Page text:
“They realized that Belugas and other whales cannot live in cement tanks for the pleasure of humans,” Marino said emphatically.

A beluga calf born to much fanfare during the summer of 2010 at the Vancouver Aquarium died of what the facility’s veterinarian and his colleagues from around the world described as a "bizarre" condition.

The calf—named Nala--is believed to be the inspiration for the song “Baby Beluga” performed by Raffi.

The 46-year-old mother crated even more controversy less than a year later when she died from what has been described as “suspicious circumstances.” Veterinarians later determined that the mother Beluga died of a form of cancer, possibly from ingesting plastics.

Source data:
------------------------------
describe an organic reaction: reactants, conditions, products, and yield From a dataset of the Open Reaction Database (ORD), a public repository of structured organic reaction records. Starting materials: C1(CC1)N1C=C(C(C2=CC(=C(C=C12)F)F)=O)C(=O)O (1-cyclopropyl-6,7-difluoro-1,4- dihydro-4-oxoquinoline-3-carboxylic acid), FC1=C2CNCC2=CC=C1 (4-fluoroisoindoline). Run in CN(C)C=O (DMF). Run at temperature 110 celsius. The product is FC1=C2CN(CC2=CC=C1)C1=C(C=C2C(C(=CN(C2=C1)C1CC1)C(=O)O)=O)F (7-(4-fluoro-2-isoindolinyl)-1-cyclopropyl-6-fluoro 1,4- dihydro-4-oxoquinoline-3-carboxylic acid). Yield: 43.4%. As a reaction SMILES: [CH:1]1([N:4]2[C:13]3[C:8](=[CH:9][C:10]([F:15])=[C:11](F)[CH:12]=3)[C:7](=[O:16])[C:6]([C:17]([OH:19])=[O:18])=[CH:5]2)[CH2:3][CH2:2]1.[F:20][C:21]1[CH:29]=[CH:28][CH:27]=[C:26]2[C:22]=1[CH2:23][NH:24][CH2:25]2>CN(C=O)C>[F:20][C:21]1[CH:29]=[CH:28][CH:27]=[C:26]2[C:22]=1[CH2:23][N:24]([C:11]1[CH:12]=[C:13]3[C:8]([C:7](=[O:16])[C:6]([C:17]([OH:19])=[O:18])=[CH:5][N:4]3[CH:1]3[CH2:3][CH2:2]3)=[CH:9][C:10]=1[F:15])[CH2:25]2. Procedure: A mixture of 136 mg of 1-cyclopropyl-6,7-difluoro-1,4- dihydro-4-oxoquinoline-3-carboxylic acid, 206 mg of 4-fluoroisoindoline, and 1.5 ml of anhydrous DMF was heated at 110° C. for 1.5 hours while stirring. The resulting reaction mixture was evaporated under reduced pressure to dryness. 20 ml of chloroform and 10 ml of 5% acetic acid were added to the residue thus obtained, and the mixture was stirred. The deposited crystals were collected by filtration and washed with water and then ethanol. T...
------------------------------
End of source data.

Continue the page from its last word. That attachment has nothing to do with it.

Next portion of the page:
Marino said the Whale Sanctuary project has tested the whales and salmon that come into contact with the sightseers in the north Sound. The random tests found the levels of toxins were far beyond acceptable levels for fish and mammals that thrive in open waters.

The Whale Sanctuary Project has identified three factors that endanger the lives of native Orcas: The contamination of the native salmon, boat noise and pollution from runoff, according to Marino.

“The Orcas—and the salmon—were fine before we showed up,” she explained. “The Orcas live on a single source of food to sustain themselves. We can order whatever we want in a restaurant or buy a variety of items in the grocery store.

“We should not be competing with the Orcas for food.”

Author Bio

Dan Aznoff, Mill Creek Editor

Dan is a graduate of USC with a communications major, and proud grandfather.

Email: [email protected]